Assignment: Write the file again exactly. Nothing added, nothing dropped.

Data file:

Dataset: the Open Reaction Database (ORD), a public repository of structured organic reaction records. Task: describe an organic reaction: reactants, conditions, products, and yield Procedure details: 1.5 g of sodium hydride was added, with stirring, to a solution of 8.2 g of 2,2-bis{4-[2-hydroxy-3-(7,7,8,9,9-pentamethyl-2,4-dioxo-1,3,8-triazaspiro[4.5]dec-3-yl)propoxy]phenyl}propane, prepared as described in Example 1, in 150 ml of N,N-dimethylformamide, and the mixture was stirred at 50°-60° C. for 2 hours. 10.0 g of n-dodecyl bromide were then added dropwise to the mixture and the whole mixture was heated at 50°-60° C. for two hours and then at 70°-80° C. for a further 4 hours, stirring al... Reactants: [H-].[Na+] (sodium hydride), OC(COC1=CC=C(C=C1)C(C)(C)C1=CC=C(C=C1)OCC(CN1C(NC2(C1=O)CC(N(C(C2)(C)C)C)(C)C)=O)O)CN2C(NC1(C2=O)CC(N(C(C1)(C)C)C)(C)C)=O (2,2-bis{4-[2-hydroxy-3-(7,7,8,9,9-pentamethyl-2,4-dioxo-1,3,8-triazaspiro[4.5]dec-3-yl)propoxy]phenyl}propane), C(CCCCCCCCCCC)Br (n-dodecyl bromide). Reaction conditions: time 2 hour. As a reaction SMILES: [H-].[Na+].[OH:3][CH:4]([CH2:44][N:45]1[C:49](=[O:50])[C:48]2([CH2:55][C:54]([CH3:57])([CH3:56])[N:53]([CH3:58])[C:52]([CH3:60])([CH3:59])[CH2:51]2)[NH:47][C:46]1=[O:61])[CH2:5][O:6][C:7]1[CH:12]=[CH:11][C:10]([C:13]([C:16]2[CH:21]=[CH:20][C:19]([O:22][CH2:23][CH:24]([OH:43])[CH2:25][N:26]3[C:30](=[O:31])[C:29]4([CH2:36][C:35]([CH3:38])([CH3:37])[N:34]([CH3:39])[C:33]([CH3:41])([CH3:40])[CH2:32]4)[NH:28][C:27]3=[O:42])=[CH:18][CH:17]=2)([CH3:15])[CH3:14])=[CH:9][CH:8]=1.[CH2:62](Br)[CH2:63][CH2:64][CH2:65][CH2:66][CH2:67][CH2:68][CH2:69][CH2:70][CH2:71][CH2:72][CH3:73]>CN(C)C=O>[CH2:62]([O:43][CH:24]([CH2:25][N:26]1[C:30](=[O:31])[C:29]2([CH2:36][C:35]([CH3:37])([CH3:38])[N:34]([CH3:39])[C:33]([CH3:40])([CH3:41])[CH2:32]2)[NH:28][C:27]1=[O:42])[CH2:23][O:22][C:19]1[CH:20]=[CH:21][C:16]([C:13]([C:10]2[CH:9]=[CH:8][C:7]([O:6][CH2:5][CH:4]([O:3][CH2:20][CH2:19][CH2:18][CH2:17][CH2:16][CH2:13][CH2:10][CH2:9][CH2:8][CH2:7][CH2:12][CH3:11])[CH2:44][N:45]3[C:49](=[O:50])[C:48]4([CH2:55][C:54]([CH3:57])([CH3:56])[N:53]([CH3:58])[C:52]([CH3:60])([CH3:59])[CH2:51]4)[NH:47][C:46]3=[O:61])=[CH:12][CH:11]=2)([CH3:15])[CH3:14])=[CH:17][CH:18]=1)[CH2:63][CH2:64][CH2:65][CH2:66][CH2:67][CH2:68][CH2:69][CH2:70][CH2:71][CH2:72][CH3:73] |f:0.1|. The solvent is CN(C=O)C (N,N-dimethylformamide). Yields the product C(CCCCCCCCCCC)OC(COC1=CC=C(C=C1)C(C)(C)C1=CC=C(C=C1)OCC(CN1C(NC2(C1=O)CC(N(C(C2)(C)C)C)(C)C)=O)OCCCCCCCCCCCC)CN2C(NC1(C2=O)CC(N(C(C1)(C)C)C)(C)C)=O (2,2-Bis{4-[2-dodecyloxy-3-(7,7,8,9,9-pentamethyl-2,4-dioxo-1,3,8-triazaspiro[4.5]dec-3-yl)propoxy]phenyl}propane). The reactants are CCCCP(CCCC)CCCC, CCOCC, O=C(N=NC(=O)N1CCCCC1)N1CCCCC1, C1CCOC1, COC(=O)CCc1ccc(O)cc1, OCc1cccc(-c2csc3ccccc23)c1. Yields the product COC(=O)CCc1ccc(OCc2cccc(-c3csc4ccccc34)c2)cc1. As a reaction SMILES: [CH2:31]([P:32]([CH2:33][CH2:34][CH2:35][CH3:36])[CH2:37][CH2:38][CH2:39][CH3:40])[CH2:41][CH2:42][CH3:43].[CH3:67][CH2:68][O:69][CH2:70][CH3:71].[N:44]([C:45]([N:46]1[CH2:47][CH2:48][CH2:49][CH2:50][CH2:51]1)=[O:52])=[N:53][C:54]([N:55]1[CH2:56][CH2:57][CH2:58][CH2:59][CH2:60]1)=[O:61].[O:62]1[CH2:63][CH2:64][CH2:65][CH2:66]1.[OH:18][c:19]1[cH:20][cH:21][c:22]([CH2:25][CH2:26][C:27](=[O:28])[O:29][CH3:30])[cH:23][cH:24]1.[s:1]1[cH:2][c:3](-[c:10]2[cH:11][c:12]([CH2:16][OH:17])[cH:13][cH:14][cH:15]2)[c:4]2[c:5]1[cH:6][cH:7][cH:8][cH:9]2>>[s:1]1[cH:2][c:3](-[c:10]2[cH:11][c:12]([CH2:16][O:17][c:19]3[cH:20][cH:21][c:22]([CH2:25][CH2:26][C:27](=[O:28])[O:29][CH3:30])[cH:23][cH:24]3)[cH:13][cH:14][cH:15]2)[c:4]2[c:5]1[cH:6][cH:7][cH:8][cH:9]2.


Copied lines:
Dataset: the Open Reaction Database (ORD), a public repository of structured organic reaction records. Task: describe an organic reaction: reactants, conditions, products, and yield Procedure details: 1.5 g of sodium hydride was added, with stirring, to a solution of 8.2 g of 2,2-bis{4-[2-hydroxy-3-(7,7,8,9,9-pentamethyl-2,4-dioxo-1,3,8-triazaspiro[4.5]dec-3-yl)propoxy]phenyl}propane, prepared as described in Example 1, in 150 ml of N,N-dimethylformamide, and the mixture was stirred at 50°-60° C. for 2 hours. 10.0 g of n-dodecyl bromide were then added dropwise to the mixture and the whole mixture was heated at 50°-60° C. for two hours and then at 70°-80° C. for a further 4 hours, stirring al... Reactants: [H-].[Na+] (sodium hydride), OC(COC1=CC=C(C=C1)C(C)(C)C1=CC=C(C=C1)OCC(CN1C(NC2(C1=O)CC(N(C(C2)(C)C)C)(C)C)=O)O)CN2C(NC1(C2=O)CC(N(C(C1)(C)C)C)(C)C)=O (2,2-bis{4-[2-hydroxy-3-(7,7,8,9,9-pentamethyl-2,4-dioxo-1,3,8-triazaspiro[4.5]dec-3-yl)propoxy]phenyl}propane), C(CCCCCCCCCCC)Br (n-dodecyl bromide). Reaction conditions: time 2 hour. As a reaction SMILES: [H-].[Na+].[OH:3][CH:4]([CH2:44][N:45]1[C:49](=[O:50])[C:48]2([CH2:55][C:54]([CH3:57])([CH3:56])[N:53]([CH3:58])[C:52]([CH3:60])([CH3:59])[CH2:51]2)[NH:47][C:46]1=[O:61])[CH2:5][O:6][C:7]1[CH:12]=[CH:11][C:10]([C:13]([C:16]2[CH:21]=[CH:20][C:19]([O:22][CH2:23][CH:24]([OH:43])[CH2:25][N:26]3[C:30](=[O:31])[C:29]4([CH2:36][C:35]([CH3:38])([CH3:37])[N:34]([CH3:39])[C:33]([CH3:41])([CH3:40])[CH2:32]4)[NH:28][C:27]3=[O:42])=[CH:18][CH:17]=2)([CH3:15])[CH3:14])=[CH:9][CH:8]=1.[CH2:62](Br)[CH2:63][CH2:64][CH2:65][CH2:66][CH2:67][CH2:68][CH2:69][CH2:70][CH2:71][CH2:72][CH3:73]>CN(C)C=O>[CH2:62]([O:43][CH:24]([CH2:25][N:26]1[C:30](=[O:31])[C:29]2([CH2:36][C:35]([CH3:37])([CH3:38])[N:34]([CH3:39])[C:33]([CH3:40])([CH3:41])[CH2:32]2)[NH:28][C:27]1=[O:42])[CH2:23][O:22][C:19]1[CH:20]=[CH:21][C:16]([C:13]([C:10]2[CH:9]=[CH:8][C:7]([O:6][CH2:5][CH:4]([O:3][CH2:20][CH2:19][CH2:18][CH2:17][CH2:16][CH2:13][CH2:10][CH2:9][CH2:8][CH2:7][CH2:12][CH3:11])[CH2:44][N:45]3[C:49](=[O:50])[C:48]4([CH2:55][C:54]([CH3:57])([CH3:56])[N:53]([CH3:58])[C:52]([CH3:60])([CH3:59])[CH2:51]4)[NH:47][C:46]3=[O:61])=[CH:12][CH:11]=2)([CH3:15])[CH3:14])=[CH:17][CH:18]=1)[CH2:63][CH2:64][CH2:65][CH2:66][CH2:67][CH2:68][CH2:69][CH2:70][CH2:71][CH2:72][CH3:73] |f:0.1|. The solvent is CN(C=O)C (N,N-dimethylformamide). Yields the product C(CCCCCCCCCCC)OC(COC1=CC=C(C=C1)C(C)(C)C1=CC=C(C=C1)OCC(CN1C(NC2(C1=O)CC(N(C(C2)(C)C)C)(C)C)=O)OCCCCCCCCCCCC)CN2C(NC1(C2=O)CC(N(C(C1)(C)C)C)(C)C)=O (2,2-Bis{4-[2-dodecyloxy-3-(7,7,8,9,9-pentamethyl-2,4-dioxo-1,3,8-triazaspiro[4.5]dec-3-yl)propoxy]phenyl}propane). The reactants are CCCCP(CCCC)CCCC, CCOCC, O=C(N=NC(=O)N1CCCCC1)N1CCCCC1, C1CCOC1, COC(=O)CCc1ccc(O)cc1, OCc1cccc(-c2csc3ccccc23)c1. Yields the product COC(=O)CCc1ccc(OCc2cccc(-c3csc4ccccc34)c2)cc1. As a reaction SMILES: [CH2:31]([P:32]([CH2:33][CH2:34][CH2:35][CH3:36])[CH2:37][CH2:38][CH2:39][CH3:40])[CH2:41][CH2:42][CH3:43].[CH3:67][CH2:68][O:69][CH2:70][CH3:71].[N:44]([C:45]([N:46]1[CH2:47][CH2:48][CH2:49][CH2:50][CH2:51]1)=[O:52])=[N:53][C:54]([N:55]1[CH2:56][CH2:57][CH2:58][CH2:59][CH2:60]1)=[O:61].[O:62]1[CH2:63][CH2:64][CH2:65][CH2:66]1.[OH:18][c:19]1[cH:20][cH:21][c:22]([CH2:25][CH2:26][C:27](=[O:28])[O:29][CH3:30])[cH:23][cH:24]1.[s:1]1[cH:2][c:3](-[c:10]2[cH:11][c:12]([CH2:16][OH:17])[cH:13][cH:14][cH:15]2)[c:4]2[c:5]1[cH:6][cH:7][cH:8][cH:9]2>>[s:1]1[cH:2][c:3](-[c:10]2[cH:11][c:12]([CH2:16][O:17][c:19]3[cH:20][cH:21][c:22]([CH2:25][CH2:26][C:27](=[O:28])[O:29][CH3:30])[cH:23][cH:24]3)[cH:13][cH:14][cH:15]2)[c:4]2[c:5]1[cH:6][cH:7][cH:8][cH:9]2.